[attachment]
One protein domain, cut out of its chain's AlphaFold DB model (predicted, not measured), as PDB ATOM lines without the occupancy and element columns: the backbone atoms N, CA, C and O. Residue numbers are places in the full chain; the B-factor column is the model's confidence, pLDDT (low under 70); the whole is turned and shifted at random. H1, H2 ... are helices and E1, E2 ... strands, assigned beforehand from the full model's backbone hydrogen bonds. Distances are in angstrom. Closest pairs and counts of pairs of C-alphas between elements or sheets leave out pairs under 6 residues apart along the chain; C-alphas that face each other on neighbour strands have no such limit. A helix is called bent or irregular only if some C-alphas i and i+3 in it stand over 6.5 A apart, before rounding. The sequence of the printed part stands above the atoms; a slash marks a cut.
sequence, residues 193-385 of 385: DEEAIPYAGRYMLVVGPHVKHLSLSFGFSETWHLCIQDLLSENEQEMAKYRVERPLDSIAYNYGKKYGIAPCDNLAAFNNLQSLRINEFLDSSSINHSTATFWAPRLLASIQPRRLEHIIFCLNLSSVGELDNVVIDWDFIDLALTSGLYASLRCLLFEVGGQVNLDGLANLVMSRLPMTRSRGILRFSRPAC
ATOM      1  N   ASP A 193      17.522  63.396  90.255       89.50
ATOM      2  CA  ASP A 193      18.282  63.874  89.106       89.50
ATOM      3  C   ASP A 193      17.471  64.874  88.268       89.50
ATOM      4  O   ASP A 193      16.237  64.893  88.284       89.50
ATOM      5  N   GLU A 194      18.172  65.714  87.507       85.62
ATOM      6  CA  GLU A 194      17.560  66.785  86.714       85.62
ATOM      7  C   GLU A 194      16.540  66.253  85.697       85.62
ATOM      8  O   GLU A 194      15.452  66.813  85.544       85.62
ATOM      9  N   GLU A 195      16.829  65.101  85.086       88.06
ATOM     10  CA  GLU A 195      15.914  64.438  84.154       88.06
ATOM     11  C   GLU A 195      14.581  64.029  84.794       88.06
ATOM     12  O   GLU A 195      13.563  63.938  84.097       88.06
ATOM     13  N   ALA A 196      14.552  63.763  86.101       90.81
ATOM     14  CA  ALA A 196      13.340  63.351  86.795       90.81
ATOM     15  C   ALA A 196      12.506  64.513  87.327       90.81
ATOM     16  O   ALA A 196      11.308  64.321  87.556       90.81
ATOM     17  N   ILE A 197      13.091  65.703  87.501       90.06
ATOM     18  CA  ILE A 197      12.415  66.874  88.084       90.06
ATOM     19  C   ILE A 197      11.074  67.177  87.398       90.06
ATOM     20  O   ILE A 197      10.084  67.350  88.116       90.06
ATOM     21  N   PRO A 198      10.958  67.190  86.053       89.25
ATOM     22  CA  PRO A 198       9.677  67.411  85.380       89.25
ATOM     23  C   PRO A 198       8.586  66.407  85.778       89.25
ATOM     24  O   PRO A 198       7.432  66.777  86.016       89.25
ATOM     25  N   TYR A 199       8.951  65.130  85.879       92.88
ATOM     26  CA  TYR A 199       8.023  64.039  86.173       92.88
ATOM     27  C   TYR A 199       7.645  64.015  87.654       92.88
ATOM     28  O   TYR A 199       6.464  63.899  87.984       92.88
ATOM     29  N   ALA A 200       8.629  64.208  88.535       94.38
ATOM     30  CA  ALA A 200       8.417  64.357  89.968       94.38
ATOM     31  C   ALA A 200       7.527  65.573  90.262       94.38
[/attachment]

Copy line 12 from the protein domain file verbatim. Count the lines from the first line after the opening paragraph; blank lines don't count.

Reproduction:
ATOM     11  C   GLU A 195      14.581  64.029  84.794       88.06